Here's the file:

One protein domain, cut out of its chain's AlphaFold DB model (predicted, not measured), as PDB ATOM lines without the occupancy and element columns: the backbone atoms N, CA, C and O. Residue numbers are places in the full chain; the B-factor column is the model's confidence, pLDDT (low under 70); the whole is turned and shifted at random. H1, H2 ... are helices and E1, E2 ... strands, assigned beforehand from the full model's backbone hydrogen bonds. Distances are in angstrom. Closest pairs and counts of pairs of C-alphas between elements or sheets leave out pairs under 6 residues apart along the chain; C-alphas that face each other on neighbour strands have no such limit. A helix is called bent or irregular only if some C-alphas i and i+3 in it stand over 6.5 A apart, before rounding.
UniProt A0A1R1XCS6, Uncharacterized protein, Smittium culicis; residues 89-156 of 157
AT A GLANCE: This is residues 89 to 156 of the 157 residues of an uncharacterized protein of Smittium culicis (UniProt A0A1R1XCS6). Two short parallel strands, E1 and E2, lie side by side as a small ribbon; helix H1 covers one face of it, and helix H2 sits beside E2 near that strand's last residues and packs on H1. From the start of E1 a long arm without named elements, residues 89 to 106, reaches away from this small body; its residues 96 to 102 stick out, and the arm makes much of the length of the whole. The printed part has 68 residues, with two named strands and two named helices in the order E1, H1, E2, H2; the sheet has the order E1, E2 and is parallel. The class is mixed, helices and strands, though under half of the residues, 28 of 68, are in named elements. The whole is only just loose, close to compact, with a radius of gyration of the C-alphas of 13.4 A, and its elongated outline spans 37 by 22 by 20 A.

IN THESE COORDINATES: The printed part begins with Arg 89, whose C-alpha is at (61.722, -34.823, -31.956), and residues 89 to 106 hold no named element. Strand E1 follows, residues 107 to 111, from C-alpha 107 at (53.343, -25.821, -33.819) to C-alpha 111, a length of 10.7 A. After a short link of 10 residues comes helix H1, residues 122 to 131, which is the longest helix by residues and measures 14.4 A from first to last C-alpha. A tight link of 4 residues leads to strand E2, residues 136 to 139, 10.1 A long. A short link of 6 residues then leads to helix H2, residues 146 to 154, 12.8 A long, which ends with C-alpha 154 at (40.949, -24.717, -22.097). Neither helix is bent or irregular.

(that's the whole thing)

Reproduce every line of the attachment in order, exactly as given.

One protein domain, cut out of its chain's AlphaFold DB model (predicted, not measured), as PDB ATOM lines without the occupancy and element columns: the backbone atoms N, CA, C and O. Residue numbers are places in the full chain; the B-factor column is the model's confidence, pLDDT (low under 70); the whole is turned and shifted at random. H1, H2 ... are helices and E1, E2 ... strands, assigned beforehand from the full model's backbone hydrogen bonds. Distances are in angstrom. Closest pairs and counts of pairs of C-alphas between elements or sheets leave out pairs under 6 residues apart along the chain; C-alphas that face each other on neighbour strands have no such limit. A helix is called bent or irregular only if some C-alphas i and i+3 in it stand over 6.5 A apart, before rounding.
UniProt A0A1R1XCS6, Uncharacterized protein, Smittium culicis; residues 89-156 of 157
AT A GLANCE: This is residues 89 to 156 of the 157 residues of an uncharacterized protein of Smittium culicis (UniProt A0A1R1XCS6). Two short parallel strands, E1 and E2, lie side by side as a small ribbon; helix H1 covers one face of it, and helix H2 sits beside E2 near that strand's last residues and packs on H1. From the start of E1 a long arm without named elements, residues 89 to 106, reaches away from this small body; its residues 96 to 102 stick out, and the arm makes much of the length of the whole. The printed part has 68 residues, with two named strands and two named helices in the order E1, H1, E2, H2; the sheet has the order E1, E2 and is parallel. The class is mixed, helices and strands, though under half of the residues, 28 of 68, are in named elements. The whole is only just loose, close to compact, with a radius of gyration of the C-alphas of 13.4 A, and its elongated outline spans 37 by 22 by 20 A.

IN THESE COORDINATES: The printed part begins with Arg 89, whose C-alpha is at (61.722, -34.823, -31.956), and residues 89 to 106 hold no named element. Strand E1 follows, residues 107 to 111, from C-alpha 107 at (53.343, -25.821, -33.819) to C-alpha 111, a length of 10.7 A. After a short link of 10 residues comes helix H1, residues 122 to 131, which is the longest helix by residues and measures 14.4 A from first to last C-alpha. A tight link of 4 residues leads to strand E2, residues 136 to 139, 10.1 A long. A short link of 6 residues then leads to helix H2, residues 146 to 154, 12.8 A long, which ends with C-alpha 154 at (40.949, -24.717, -22.097). Neither helix is bent or irregular.